What a font designer needs to do these days for accented Cyrillic is to design all the Cyrillic letters he/she wants plus the combining acute accent, U+0301. These glyphs are designed to overstrike a previous glyph. The problem is that some fonts don't include them, some fonts include them but omit to make them "non-spacing".
- Yes, I know exactly how they work. I have a lot of experience with them. They are included in fonts only as a bandaid. —Stephen 10:08, 11 May 2005 (UTC)
The issue of putting an accent from one font with a letter of another font wouldn't usually come up unless Uniscribe (or the Mac or Linux counterpart) has logic to specifically implement such a workaround.
- No, most fontmakers who include the loose accents just pick them up from a character database, and don’t expend any time or effort refining them to make them match the font. Just because they are in the font does not mean that they match the font. If they do match the font, then Uniscribe could conceivably position them properly for each letter, but this rarely if ever happens. As far as I can tell, the loose accents are given a single unit of width (one unit is required by the Windows system), and the accent then fits differently with different characters according to their width. I have seen some that were positioned better by kerning, but kerning values are almost always missing from these letters. I know you think that I don’t know anything about this, but I’ve designed many fonts myself (using Fontographer) and I have over three decades of experience with fonts and typography. —Stephen 10:08, 11 May 2005 (UTC)
- Let me apologize if I've been giving the wrong impression but there's no contributor here whom I respect more than yourself. I'm just being over-descriptive because I'm not sure how far your knowledge extends, to test test my own knowledge by describing to you how I believe things work, and also for the benefit of any 3rd parties reading this conversation.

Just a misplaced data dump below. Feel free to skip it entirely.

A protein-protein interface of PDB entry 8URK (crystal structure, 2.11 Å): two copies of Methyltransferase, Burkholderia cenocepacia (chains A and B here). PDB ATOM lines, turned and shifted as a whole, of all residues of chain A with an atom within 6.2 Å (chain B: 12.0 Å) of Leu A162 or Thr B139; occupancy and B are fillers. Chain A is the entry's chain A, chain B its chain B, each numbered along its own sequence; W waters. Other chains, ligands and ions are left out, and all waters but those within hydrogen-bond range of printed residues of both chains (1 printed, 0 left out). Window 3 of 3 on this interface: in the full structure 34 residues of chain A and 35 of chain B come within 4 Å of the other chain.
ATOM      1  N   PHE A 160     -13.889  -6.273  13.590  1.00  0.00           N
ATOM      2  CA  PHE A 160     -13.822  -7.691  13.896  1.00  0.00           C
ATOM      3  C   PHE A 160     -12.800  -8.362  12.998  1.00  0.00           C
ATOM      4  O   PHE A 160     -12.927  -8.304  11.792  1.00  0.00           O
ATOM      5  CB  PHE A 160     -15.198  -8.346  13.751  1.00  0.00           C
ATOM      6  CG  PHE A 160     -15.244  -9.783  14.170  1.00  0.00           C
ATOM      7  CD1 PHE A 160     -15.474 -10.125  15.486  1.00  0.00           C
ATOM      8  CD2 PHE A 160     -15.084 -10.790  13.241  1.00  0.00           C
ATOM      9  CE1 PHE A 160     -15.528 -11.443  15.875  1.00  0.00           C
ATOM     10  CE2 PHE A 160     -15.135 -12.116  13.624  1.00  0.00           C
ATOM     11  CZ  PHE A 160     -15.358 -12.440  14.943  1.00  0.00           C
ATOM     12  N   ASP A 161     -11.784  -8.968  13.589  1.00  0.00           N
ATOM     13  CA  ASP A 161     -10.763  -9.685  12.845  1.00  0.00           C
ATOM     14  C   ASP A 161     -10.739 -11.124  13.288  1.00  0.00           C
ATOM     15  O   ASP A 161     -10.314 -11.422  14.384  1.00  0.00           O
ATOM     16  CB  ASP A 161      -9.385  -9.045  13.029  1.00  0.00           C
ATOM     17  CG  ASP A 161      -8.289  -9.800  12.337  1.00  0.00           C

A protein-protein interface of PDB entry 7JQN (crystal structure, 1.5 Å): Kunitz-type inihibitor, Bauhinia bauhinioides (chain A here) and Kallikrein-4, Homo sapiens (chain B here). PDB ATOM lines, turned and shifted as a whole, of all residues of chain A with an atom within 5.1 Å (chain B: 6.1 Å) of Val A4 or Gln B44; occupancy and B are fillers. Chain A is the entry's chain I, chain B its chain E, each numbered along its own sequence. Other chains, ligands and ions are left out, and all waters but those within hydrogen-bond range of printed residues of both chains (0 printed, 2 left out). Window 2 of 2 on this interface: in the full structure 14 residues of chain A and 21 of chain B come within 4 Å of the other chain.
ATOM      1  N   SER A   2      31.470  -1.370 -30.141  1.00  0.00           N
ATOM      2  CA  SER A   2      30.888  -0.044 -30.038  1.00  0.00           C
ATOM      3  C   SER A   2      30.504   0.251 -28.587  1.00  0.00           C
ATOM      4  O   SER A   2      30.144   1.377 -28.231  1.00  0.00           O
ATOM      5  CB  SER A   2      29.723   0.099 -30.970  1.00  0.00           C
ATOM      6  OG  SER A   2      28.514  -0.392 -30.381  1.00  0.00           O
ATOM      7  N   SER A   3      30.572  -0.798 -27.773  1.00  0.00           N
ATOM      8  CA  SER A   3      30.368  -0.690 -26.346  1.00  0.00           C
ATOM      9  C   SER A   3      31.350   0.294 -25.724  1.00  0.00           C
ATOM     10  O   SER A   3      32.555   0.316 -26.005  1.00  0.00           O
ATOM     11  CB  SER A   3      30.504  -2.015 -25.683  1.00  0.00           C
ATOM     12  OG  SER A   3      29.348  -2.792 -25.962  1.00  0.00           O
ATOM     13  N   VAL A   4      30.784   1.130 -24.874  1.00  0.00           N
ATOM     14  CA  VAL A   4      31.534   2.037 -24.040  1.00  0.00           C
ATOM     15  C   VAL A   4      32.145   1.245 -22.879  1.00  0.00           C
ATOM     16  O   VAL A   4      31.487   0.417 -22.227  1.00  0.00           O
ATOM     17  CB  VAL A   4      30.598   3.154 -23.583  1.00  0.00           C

- It's a shame if font designers are not taking due care to shape and position the combining acute accent for Cyrillic. I would expect Cyrillic fonts to do a better job than general purpose fonts, but since the old 8-bit encodings, the keyboards, and the majority of existing text doesn't use the acute, they seem to have overlooked it for the time being.
- TrueType/OpenType includes two useful features: GSUB for glyph substitution, which allows the designer to provide a distinct glyph for a character given its context; and GPOS for glyph positioning, which allows a font designer to specify how to position an accent relative to its base character.
- Maybe Fontographer doesn't have good support for GPOS and GSUB or only introduced it in a certain version. These features are exotic enough that the majority of fonts for "simple" scripts such as Latin, Cyrillic, Greek, CJK, can usually do without them. — Hippietrail 01:27, 17 May 2005 (UTC)
- Yes, I know about the GSub and GPos tables. I’ve used VOLT now for several years to insert these tables into Arabic fonts. But all of my experience has been in regard to high-end typography programs such as QuarkXPress and Adobe Illustrator, and I have not gotten into Internet fonts. I used to work with Macromedia on their Fontographer forum, helping people with their font issues, but then Macromedia abandoned the business of printer fonts and typography, and started focusing strictly on the Internet. That’s when I stopped moderating there. I know that I should have followed fonts as they turned to Internet usage, but I found that aspect too boring, at least for the time being. That’s why I don’t know much about fonts as used on the Internet. —Stephen 10:03, 17 May 2005 (UTC)